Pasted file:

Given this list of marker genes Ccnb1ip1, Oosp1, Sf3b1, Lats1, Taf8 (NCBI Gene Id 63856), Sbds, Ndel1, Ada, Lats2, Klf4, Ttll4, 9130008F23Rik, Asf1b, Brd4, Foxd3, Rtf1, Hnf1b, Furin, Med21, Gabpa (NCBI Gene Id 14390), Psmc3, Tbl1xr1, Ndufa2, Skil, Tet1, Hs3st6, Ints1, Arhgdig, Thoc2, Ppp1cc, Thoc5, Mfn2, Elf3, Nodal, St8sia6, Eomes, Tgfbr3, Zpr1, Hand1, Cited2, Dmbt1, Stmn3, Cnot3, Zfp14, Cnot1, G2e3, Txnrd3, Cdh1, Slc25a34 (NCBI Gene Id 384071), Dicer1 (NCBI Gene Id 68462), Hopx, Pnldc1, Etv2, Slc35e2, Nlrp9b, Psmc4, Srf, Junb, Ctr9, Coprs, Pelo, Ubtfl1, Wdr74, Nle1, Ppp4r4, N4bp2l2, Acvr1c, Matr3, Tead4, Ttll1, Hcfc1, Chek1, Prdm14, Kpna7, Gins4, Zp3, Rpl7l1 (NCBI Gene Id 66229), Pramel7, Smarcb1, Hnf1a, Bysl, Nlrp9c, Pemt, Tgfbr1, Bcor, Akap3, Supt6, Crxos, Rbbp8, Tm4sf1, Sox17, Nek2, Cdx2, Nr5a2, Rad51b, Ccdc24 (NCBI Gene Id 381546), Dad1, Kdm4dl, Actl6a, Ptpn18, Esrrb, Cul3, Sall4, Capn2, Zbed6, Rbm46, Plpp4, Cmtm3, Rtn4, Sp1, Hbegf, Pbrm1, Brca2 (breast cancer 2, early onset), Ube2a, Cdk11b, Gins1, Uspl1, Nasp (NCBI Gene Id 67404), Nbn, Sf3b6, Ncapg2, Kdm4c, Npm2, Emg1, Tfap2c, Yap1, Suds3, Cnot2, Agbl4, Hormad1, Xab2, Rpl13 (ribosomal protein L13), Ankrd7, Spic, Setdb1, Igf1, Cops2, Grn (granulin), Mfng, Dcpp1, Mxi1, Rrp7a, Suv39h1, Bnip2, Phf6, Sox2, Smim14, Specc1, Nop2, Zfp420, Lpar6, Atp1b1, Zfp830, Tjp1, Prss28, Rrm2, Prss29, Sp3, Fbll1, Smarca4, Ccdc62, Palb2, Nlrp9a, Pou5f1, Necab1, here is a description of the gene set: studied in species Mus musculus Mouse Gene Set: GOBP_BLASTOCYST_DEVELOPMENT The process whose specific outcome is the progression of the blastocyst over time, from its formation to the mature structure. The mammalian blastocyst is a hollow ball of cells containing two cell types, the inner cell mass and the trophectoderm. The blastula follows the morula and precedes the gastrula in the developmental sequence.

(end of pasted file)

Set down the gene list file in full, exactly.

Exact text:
Given this list of marker genes Ccnb1ip1, Oosp1, Sf3b1, Lats1, Taf8 (NCBI Gene Id 63856), Sbds, Ndel1, Ada, Lats2, Klf4, Ttll4, 9130008F23Rik, Asf1b, Brd4, Foxd3, Rtf1, Hnf1b, Furin, Med21, Gabpa (NCBI Gene Id 14390), Psmc3, Tbl1xr1, Ndufa2, Skil, Tet1, Hs3st6, Ints1, Arhgdig, Thoc2, Ppp1cc, Thoc5, Mfn2, Elf3, Nodal, St8sia6, Eomes, Tgfbr3, Zpr1, Hand1, Cited2, Dmbt1, Stmn3, Cnot3, Zfp14, Cnot1, G2e3, Txnrd3, Cdh1, Slc25a34 (NCBI Gene Id 384071), Dicer1 (NCBI Gene Id 68462), Hopx, Pnldc1, Etv2, Slc35e2, Nlrp9b, Psmc4, Srf, Junb, Ctr9, Coprs, Pelo, Ubtfl1, Wdr74, Nle1, Ppp4r4, N4bp2l2, Acvr1c, Matr3, Tead4, Ttll1, Hcfc1, Chek1, Prdm14, Kpna7, Gins4, Zp3, Rpl7l1 (NCBI Gene Id 66229), Pramel7, Smarcb1, Hnf1a, Bysl, Nlrp9c, Pemt, Tgfbr1, Bcor, Akap3, Supt6, Crxos, Rbbp8, Tm4sf1, Sox17, Nek2, Cdx2, Nr5a2, Rad51b, Ccdc24 (NCBI Gene Id 381546), Dad1, Kdm4dl, Actl6a, Ptpn18, Esrrb, Cul3, Sall4, Capn2, Zbed6, Rbm46, Plpp4, Cmtm3, Rtn4, Sp1, Hbegf, Pbrm1, Brca2 (breast cancer 2, early onset), Ube2a, Cdk11b, Gins1, Uspl1, Nasp (NCBI Gene Id 67404), Nbn, Sf3b6, Ncapg2, Kdm4c, Npm2, Emg1, Tfap2c, Yap1, Suds3, Cnot2, Agbl4, Hormad1, Xab2, Rpl13 (ribosomal protein L13), Ankrd7, Spic, Setdb1, Igf1, Cops2, Grn (granulin), Mfng, Dcpp1, Mxi1, Rrp7a, Suv39h1, Bnip2, Phf6, Sox2, Smim14, Specc1, Nop2, Zfp420, Lpar6, Atp1b1, Zfp830, Tjp1, Prss28, Rrm2, Prss29, Sp3, Fbll1, Smarca4, Ccdc62, Palb2, Nlrp9a, Pou5f1, Necab1, here is a description of the gene set: studied in species Mus musculus Mouse Gene Set: GOBP_BLASTOCYST_DEVELOPMENT The process whose specific outcome is the progression of the blastocyst over time, from its formation to the mature structure. The mammalian blastocyst is a hollow ball of cells containing two cell types, the inner cell mass and the trophectoderm. The blastula follows the morula and precedes the gastrula in the developmental sequence.